Swallows fly back to Capistrano every spring. Salmon swim upstream to the same spawning grounds. But where do Vettes go every summer? Well, for 17 years now, they've been flocking to the Mid America Motorworks Funfest.
But we don't return just purely out of natural instinct. Besides feeling at home there, we really look forward to the startling variety of cars, parts, and people. It's always a compelling place to find the wild, weird, and wonderful. So this year, instead of our regular event wrap-up, we decided to highlight some intriguing aspects-a sort of behind-the-scenes look at Funfest.
The wizard behind the curtain is, of course, MAM's irrepressible Mike Yager, who transforms the sweeping plains of farmland around Effingham, Illinois, into a cavalcade of Corvettes. We always enjoy his infectious enthusiasm for throwing one of the best and biggest Vette parties in the country. Count us in for next year, Mike.
When we first...
When we first spotted this sparkling-pink paintjob, our first thought was that the Barbie-doll toy Corvette was now available in a full-size version. But after chatting with the owner, we discovered that the hue relates to the "Driving for a Cure" pro-ject to defeat breast cancer. So we feel that's a worthy cause to recognize.
The Ultimate Barn Find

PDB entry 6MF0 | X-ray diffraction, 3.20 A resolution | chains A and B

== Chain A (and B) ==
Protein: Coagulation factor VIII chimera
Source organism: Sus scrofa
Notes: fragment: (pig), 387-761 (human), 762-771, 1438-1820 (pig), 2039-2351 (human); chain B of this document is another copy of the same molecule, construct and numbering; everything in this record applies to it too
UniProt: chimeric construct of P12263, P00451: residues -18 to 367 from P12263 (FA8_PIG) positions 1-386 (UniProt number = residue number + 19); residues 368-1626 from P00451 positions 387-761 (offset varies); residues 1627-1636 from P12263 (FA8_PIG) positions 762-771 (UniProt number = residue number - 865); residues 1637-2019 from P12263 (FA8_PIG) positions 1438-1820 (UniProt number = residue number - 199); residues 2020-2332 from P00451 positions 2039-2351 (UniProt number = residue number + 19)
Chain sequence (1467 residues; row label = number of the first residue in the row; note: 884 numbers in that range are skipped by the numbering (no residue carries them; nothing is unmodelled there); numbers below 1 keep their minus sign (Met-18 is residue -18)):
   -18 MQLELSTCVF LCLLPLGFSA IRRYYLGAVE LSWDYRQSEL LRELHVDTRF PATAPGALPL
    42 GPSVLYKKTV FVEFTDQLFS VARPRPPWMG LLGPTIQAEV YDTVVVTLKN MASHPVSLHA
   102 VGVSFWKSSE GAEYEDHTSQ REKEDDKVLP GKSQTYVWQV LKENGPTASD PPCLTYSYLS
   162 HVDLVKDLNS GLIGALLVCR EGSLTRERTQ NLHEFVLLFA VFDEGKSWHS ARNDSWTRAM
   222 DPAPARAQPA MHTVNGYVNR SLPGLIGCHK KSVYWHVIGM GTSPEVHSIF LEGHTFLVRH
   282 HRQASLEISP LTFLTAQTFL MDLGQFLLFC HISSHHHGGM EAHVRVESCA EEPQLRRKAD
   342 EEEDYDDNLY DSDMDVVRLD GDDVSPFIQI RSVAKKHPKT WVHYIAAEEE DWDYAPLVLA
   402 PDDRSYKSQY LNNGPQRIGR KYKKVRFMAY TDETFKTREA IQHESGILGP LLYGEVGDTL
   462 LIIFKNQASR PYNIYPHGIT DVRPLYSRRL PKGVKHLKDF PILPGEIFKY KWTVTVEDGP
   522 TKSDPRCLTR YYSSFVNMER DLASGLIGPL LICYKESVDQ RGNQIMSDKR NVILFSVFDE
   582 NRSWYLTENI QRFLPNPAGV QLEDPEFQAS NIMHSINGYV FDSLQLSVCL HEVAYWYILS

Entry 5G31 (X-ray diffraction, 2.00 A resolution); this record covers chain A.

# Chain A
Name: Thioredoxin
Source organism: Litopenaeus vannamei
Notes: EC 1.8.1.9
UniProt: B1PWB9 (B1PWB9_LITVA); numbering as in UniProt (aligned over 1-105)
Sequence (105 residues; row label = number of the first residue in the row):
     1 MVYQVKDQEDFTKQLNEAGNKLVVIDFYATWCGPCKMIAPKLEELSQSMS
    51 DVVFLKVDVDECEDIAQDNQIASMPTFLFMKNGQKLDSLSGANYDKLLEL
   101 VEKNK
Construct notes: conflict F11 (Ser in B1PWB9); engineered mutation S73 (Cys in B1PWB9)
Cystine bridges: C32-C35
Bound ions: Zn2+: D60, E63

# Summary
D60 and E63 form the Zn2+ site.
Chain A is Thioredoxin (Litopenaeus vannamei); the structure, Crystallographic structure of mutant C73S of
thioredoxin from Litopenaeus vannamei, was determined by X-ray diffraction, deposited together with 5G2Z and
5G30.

The Ultimate Barn Find
How fitting that in the rich farmland surrounding Mid America that Mike Yager would come across a dusty '57 C1 locked away in a barn. Displayed exactly as it was found, the car is visible proof that there are still Corvettes out there that need to be rescued, and mute testament to what happens when we neglect our automotive heritage.
We're not sure what our distinguished editor Jay Heath (second from left) was stifling a laugh about, but maybe Yager (in signature straw hat) just told him the joke about the blonde who walks into a bar, looking for a Corvette. (Look for a feature on this MiniRammed '78 Pacer-Heath's Celebrity Choice pick-in a future issue.)
This Corvette-bodied movie prop appeared in Death Race 2000. Fittingly named "The Monster," it was driven by the late, great David Carradine in the role of Frankenstein. A young unknown named Sly Stallone co-starred. The acting and plot were atrocious, but at least the car was fun to look at.
When British spy Austin Powers got behind the wheel of America's Sports Car, it needed some flag-waving patriotism to appeal to U.S. audiences. Look for a full feature on this car in an upcoming issue.
Rick Turnbull is now a commercial pilot, but he used to fly fighter jets off the deck of an aircraft carrier, so he's used to getting launched by a steam catapult. No surprise then, that the 427 LS7 in his '00 C5 is armed with all sorts of power adders. We've featured an earlier version of his weapons-grade Vette, but look for an update in an upcoming issue on how he blasted through the 1,000hp mark.